Difference between revisions of "Otakar Vávra"

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{{Infobox artist
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|image = Vavra_otakar.jpg
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|imagesize = 200px
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|birth_date = {{birth date|1911|2|28|mf=y}}
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|birth_place =  Hradec Králové, Austria-Hungary
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|death_date = {{Death date and age|2011|9|15|1911|2|28|mf=y}}
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|death_place = [[Prague]], [[Czech Republic]]
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}}
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Otakar Vávra was a Czech film director, screenwriter and pedagogue.
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Vávra attended universities in Brno and Prague, where he studied architecture. During 1929-30, while still a student, he participated in the making of a handful of documentaries and wrote movie scripts. In 1931, he produced the experimental films ''The Light Penetrates the Dark'' (Světlo proniká tmou, 1931), followed by ''We Live in Prague'' (Žijeme v Praze, 1934), and ''November'' (Listopad, 1935).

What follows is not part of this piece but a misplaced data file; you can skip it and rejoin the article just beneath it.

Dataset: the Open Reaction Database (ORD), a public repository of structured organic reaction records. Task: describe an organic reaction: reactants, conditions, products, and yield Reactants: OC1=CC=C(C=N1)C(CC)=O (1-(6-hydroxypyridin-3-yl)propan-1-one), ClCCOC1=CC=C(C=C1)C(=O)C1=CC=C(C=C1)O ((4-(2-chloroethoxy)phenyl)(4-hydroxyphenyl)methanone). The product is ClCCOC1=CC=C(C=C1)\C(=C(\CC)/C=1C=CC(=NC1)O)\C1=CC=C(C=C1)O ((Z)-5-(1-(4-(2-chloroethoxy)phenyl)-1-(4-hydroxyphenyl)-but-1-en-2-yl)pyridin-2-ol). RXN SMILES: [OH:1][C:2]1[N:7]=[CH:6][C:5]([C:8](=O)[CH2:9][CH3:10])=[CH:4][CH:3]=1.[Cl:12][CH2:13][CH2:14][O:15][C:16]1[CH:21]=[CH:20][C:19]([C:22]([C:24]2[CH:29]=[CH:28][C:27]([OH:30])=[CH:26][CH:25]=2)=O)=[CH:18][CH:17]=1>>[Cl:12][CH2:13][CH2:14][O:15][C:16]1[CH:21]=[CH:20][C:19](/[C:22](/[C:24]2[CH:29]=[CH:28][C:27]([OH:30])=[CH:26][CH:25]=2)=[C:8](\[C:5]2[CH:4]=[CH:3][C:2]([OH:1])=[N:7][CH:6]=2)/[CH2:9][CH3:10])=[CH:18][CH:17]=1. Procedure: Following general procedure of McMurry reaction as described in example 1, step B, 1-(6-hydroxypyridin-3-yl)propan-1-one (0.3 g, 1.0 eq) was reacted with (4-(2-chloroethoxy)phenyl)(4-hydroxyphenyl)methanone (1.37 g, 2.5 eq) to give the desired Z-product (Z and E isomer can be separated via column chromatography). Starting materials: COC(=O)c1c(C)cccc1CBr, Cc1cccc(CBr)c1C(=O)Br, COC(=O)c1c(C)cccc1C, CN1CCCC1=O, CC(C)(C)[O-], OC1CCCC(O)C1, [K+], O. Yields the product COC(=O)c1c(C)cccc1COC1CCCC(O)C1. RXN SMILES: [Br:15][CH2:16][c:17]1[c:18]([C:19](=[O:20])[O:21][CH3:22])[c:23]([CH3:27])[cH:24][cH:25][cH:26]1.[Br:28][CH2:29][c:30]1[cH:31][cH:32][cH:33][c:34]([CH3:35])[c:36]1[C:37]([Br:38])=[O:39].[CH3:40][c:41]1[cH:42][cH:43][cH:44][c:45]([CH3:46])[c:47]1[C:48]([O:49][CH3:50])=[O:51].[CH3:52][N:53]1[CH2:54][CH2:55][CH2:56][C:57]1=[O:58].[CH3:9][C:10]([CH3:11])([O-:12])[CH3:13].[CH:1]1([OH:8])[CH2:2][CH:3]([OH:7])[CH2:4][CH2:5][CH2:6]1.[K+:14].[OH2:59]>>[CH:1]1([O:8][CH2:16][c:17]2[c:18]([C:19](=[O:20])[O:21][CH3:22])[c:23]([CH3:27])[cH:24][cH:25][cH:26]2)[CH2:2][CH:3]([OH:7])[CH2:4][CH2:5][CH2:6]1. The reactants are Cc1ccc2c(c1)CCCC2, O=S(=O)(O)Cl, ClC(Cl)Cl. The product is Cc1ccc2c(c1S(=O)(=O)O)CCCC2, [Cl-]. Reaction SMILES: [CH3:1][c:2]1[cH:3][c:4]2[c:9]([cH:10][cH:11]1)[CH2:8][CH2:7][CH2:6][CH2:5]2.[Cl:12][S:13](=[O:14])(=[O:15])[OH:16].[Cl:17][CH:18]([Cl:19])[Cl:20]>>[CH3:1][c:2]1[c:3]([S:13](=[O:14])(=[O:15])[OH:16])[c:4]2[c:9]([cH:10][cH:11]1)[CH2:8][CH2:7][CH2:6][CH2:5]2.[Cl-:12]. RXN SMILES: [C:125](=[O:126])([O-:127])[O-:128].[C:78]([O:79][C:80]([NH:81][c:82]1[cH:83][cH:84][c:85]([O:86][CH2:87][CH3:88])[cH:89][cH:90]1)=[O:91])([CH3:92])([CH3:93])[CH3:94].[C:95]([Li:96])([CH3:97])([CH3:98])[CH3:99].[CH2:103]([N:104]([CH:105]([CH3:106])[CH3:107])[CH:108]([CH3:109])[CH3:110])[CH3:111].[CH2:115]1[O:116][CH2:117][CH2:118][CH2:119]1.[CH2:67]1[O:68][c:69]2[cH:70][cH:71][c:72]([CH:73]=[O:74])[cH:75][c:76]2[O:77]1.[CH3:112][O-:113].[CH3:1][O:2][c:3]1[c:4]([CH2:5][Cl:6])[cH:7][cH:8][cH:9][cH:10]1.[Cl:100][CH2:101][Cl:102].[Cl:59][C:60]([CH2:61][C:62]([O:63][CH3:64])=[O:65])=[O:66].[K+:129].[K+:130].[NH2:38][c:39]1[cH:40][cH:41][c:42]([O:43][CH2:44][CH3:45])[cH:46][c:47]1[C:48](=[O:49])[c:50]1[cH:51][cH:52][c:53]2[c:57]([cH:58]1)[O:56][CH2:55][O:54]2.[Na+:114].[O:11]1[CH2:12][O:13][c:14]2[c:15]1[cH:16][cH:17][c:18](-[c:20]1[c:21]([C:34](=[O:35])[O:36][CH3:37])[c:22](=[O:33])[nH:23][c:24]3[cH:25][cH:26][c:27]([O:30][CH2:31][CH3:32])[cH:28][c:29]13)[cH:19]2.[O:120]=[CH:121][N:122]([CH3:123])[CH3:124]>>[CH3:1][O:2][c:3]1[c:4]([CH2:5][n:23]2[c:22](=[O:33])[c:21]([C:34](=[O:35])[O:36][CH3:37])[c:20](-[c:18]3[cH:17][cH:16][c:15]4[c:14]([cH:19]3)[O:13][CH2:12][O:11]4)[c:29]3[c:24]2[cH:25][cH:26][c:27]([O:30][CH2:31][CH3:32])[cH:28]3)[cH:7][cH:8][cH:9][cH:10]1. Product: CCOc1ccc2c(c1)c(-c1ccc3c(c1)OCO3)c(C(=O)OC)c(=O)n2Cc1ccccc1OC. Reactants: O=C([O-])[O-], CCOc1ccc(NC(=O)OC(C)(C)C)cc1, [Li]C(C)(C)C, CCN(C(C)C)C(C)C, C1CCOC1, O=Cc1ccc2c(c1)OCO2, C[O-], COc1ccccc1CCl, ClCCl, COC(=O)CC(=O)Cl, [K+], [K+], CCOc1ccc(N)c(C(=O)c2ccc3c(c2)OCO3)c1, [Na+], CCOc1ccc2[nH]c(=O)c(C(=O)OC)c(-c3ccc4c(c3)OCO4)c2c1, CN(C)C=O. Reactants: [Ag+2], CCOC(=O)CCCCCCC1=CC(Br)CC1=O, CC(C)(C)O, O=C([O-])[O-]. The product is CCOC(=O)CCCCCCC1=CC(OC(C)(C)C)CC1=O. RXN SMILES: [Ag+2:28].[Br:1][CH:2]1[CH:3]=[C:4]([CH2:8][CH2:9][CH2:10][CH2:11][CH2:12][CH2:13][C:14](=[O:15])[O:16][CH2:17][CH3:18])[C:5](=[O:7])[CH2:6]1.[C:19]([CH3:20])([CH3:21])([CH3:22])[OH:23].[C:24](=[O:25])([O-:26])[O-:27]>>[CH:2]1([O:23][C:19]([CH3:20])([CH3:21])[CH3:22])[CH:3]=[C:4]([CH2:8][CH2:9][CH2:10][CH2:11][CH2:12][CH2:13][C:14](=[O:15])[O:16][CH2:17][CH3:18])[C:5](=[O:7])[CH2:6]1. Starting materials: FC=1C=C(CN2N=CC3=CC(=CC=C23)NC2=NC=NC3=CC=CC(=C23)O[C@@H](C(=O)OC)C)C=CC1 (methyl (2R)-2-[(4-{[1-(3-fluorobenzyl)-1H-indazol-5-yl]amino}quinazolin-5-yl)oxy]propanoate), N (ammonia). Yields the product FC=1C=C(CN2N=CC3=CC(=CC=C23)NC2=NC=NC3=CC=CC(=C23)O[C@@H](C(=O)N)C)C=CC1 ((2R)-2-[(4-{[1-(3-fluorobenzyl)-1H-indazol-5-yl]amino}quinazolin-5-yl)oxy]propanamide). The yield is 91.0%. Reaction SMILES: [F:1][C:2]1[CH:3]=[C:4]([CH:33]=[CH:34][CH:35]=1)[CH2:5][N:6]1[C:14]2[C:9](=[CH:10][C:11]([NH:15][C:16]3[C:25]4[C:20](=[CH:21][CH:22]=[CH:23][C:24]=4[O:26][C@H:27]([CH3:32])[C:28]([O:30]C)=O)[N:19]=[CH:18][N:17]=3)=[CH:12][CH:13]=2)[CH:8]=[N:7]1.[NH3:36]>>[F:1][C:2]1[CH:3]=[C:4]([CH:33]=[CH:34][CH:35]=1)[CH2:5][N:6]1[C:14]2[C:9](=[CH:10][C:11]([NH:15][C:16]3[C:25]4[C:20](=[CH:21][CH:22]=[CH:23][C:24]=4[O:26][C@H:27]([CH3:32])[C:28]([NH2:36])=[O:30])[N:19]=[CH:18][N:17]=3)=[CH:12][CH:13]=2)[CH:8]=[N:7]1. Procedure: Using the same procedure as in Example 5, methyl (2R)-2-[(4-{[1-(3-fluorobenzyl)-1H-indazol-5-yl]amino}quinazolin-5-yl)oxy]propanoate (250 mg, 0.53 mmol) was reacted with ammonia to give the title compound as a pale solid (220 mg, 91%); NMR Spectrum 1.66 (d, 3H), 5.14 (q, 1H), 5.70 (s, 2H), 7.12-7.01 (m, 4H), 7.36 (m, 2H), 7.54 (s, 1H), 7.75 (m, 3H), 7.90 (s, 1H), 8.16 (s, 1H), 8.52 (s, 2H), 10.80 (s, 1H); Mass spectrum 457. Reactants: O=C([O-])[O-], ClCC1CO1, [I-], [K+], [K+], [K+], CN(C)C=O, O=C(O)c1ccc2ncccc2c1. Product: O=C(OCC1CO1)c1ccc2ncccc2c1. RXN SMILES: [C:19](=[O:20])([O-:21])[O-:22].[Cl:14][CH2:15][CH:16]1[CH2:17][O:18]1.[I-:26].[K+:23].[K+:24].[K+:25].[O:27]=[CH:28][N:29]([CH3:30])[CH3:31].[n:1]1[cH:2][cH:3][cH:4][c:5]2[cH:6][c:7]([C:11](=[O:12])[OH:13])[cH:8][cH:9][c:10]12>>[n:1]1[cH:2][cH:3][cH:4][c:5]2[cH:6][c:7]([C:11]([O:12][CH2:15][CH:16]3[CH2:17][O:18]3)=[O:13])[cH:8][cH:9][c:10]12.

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His first feature film was 1938's ''Cech panen Kutnohorských'', starring Zorka Janů, sister of legendary Czech actress Lída Baarová. Janů also played in Vávra's films ''Podvod s Rubensem'' and ''Pacientka Dr. Hegela'', both from 1940. Baarová starred in Vávra's films ''Panenství'' (1937), ''Maskovaná milenka'' (1939), ''Dívka v modrém'' (1939), and ''Turbína'' (1941).
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After the Communists came to power in 1948, Vávra adapted quickly to the new political climate and produced films praising the current regime and supporting the new, official interpretation of the past.
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In the 1950s he produced the "Hussite Trilogy", one of his most famous works, consisting of ''Jan Hus'' (1954), ''Jan Žižka'' (1955) and ''Proti všem'' (''Against All Odds'', 1957).
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In the 1950s, Otakar Vávra, together with a group of fellow Czech film directors, established the Film Faculty of the Academy of Performing Arts in Prague (FAMU), where he taught for over five decades. Among his students were several directors of the 1960s Czechoslovak New Wave, including Miloš Forman, Jiří Menzel, Věra Chytilová, and Emir Kusturica.
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When the government became more liberal in the 1960s, Vávra's cinema entered into his most prolific period, directing ''Zlatá reneta'' (1965), ''Kladivo na čarodějnice'' (1969), and later ''Komediant'' (1984). Vávra's most acclaimed work, ''Romance pro křídlovku'' (1966), is a black-and-white film based on a poem by Czech lyrical poet František Hrubín and concerns an ill-fated summer romance between two young lovers of different backgrounds.
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When the Communists fell from power in 1989, state subsidies for the film industry were dropped and Vávra's plans for an historical epic titled ''Evropa tančila valčík'' had to be scaled down.
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He directed fifty-two feature films.